In commercial real estate, everyone is talking about the (perhaps) permanent shift and acceptance of work-from-home dynamics. A recent UBS Office Real Estate report quoted a Marcus & Millchap study that estimated the number of people working from home leapt from the historically long-term average of 3.5% to April 2020’s report of 43%. It is right to think about the long-term implications this trend may have on commercial real estate, but I believe there are other seismic shift coming to commercial real estate as well.
In my early career, I spent all of my time as an entrepreneur, looking for industries to innovate. It became ingrained in me to look for ways to add massive value and bring something completely new, to solve fundamental problems. More recently, my focus has been on commercial real estate, but I can’t seem to shake my desire for innovation, left over from my most entrepreneurial endeavors. As I am now fully ensconced in the commercial real estate world, I can’t help but envision some of the changes coming to commercial real estate as a result of the coronavirus outbreak.
Necessity is the mother of invention this has always been true and will apply to the commercial real estate industry as well, as we work our way through these unprecedented times. Commercial real estate is an industry that is primed to see a huge impact from new technology, driven by the “new normal,” as dictated by the realities created by the coronavirus outbreak.
Here are some of the trends and innovations that are probably already being worked on right now:
Re-imagining Office Spaces to Accommodate Ongoing Social Distancing and Enhanced Building Safety
This one seems pretty easy and straightforward; plastic barriers in conference rooms, cubicles or other physical barriers can better delineate personal work spaces. There is a company selling UV lighted barriers to casino owners in Las Vegas that kill germs. These barriers can be put in between slot machines to increase the safety of gamblers. Why can’t that same technology be put to work in office buildings?
More Frequent and Professional Cleaning Systems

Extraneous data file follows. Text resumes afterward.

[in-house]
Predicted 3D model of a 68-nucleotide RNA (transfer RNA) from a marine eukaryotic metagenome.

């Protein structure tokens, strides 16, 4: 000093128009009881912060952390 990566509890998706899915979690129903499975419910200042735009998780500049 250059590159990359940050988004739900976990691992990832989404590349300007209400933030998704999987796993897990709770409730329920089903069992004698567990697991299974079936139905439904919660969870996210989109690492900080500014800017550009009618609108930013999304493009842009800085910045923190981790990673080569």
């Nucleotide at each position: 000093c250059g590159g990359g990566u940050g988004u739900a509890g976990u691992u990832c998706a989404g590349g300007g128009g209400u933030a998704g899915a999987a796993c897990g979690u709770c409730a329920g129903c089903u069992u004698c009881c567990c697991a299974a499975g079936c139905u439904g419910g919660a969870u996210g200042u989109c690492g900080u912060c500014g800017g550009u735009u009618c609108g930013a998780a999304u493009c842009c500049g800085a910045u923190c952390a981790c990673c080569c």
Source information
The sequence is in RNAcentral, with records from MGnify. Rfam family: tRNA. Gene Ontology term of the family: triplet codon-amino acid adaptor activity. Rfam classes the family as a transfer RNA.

At the very least, there are additional expenses related to increased cleaning staff hours. The innovators of tomorrow are going to figure out how to automate all that is cleaned manually right now. I envision cleaning “smokers” that send out COVID-killing cloud bombs that instantly neutralize all the microbial threats in a room for instantaneous clean.
Next-Level Thermal Scanning Technology
We’ve all heard about thermal scanning technology that is being required either as a personnel-manned station in the front lobby of every office building or as a mounted scanner, but what technologies will integrate this more thoroughly throughout the building without seeming like “Big Brother.”
More Intricate or Upgraded Air Filtration Systems
These systems need to monitor and filter air at a faster rate than previously seen. I would also expect this to be an area where further innovation is going to change the types of systems used for these situations.
Voice-Activated Technology for Many Devices
The IoT (Internet of Things) has been threatening to radically shift commercial real estate for several years, but we haven’t seen it completely take over yet. Now, there will be strong pressure to (at the very least) enact touchless technology wherever possible, including appliances in shared kitchen spaces or bathroom fixtures in public restrooms. Certainly, more innovation will be coming here, if only from Jeff Bezos and his Alexa-focused company.
Jetson-esque conference room technology for communal spaces will need to be innovated to continue to allow for collaboration and conferral without sacrificing safety. Some entrepreneur is going to turn his childhood cartoon into a reality!
Chemical Surface Technology in Real Estate Spaces
This seems out of the blue, but to me, anti-microbial furniture seems rudimentary right now–a good idea and a good start but major leaps forward in innovation are necessary
Senior management teams nationwide are laboring for long hours at a time to develop comprehensive return-to-work plans that ensure compliance with the latest CDC guidelines and conform to federal, state and local orders for their particular niche. Commercial real estate owners and managers will need to flex to accommodate mandated physical structural changes and operational rules and regulations necessary in our New World order. In addition, some of the short-term solutions that have been put in place to get companies through these past few months may become permanent. What will the long-term implications be? Commercial real estate investors may find that there is a substantial impact on their holdings or operations as a result of those necessary changes.
What do you see coming in your industry?